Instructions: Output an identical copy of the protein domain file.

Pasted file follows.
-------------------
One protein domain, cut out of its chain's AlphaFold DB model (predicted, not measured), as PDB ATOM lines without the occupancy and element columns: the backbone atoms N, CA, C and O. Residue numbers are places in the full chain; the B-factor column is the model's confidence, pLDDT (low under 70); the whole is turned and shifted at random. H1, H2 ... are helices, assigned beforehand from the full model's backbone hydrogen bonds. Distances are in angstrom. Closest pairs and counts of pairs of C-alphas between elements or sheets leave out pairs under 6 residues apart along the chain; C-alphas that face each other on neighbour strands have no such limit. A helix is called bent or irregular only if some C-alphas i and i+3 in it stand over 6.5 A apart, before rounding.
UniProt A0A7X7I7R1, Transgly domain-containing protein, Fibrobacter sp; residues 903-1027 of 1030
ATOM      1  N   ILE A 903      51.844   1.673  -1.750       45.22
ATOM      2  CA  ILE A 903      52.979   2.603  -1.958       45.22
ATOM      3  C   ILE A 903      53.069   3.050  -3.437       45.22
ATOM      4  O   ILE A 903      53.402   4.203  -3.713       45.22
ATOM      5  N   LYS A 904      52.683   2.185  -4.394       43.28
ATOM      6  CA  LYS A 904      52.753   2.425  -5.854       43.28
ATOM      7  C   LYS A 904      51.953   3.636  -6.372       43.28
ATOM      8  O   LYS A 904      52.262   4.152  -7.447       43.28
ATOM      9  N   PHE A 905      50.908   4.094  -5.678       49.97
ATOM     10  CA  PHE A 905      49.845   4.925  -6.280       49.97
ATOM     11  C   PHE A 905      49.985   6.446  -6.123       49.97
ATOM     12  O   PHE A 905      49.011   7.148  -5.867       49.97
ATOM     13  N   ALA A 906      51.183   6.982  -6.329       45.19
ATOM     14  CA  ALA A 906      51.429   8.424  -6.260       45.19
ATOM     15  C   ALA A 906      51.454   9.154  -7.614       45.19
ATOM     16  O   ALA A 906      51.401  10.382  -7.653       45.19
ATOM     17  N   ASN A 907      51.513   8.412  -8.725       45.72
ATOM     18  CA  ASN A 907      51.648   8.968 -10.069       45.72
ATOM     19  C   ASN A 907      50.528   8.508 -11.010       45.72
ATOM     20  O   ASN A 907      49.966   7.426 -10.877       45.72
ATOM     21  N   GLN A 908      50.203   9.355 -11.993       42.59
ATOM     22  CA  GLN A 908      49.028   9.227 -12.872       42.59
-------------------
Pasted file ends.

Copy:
One protein domain, cut out of its chain's AlphaFold DB model (predicted, not measured), as PDB ATOM lines without the occupancy and element columns: the backbone atoms N, CA, C and O. Residue numbers are places in the full chain; the B-factor column is the model's confidence, pLDDT (low under 70); the whole is turned and shifted at random. H1, H2 ... are helices, assigned beforehand from the full model's backbone hydrogen bonds. Distances are in angstrom. Closest pairs and counts of pairs of C-alphas between elements or sheets leave out pairs under 6 residues apart along the chain; C-alphas that face each other on neighbour strands have no such limit. A helix is called bent or irregular only if some C-alphas i and i+3 in it stand over 6.5 A apart, before rounding.
UniProt A0A7X7I7R1, Transgly domain-containing protein, Fibrobacter sp; residues 903-1027 of 1030
ATOM      1  N   ILE A 903      51.844   1.673  -1.750       45.22
ATOM      2  CA  ILE A 903      52.979   2.603  -1.958       45.22
ATOM      3  C   ILE A 903      53.069   3.050  -3.437       45.22
ATOM      4  O   ILE A 903      53.402   4.203  -3.713       45.22
ATOM      5  N   LYS A 904      52.683   2.185  -4.394       43.28
ATOM      6  CA  LYS A 904      52.753   2.425  -5.854       43.28
ATOM      7  C   LYS A 904      51.953   3.636  -6.372       43.28
ATOM      8  O   LYS A 904      52.262   4.152  -7.447       43.28
ATOM      9  N   PHE A 905      50.908   4.094  -5.678       49.97
ATOM     10  CA  PHE A 905      49.845   4.925  -6.280       49.97
ATOM     11  C   PHE A 905      49.985   6.446  -6.123       49.97
ATOM     12  O   PHE A 905      49.011   7.148  -5.867       49.97
ATOM     13  N   ALA A 906      51.183   6.982  -6.329       45.19
ATOM     14  CA  ALA A 906      51.429   8.424  -6.260       45.19
ATOM     15  C   ALA A 906      51.454   9.154  -7.614       45.19
ATOM     16  O   ALA A 906      51.401  10.382  -7.653       45.19
ATOM     17  N   ASN A 907      51.513   8.412  -8.725       45.72
ATOM     18  CA  ASN A 907      51.648   8.968 -10.069       45.72
ATOM     19  C   ASN A 907      50.528   8.508 -11.010       45.72
ATOM     20  O   ASN A 907      49.966   7.426 -10.877       45.72
ATOM     21  N   GLN A 908      50.203   9.355 -11.993       42.59
ATOM     22  CA  GLN A 908      49.028   9.227 -12.872       42.59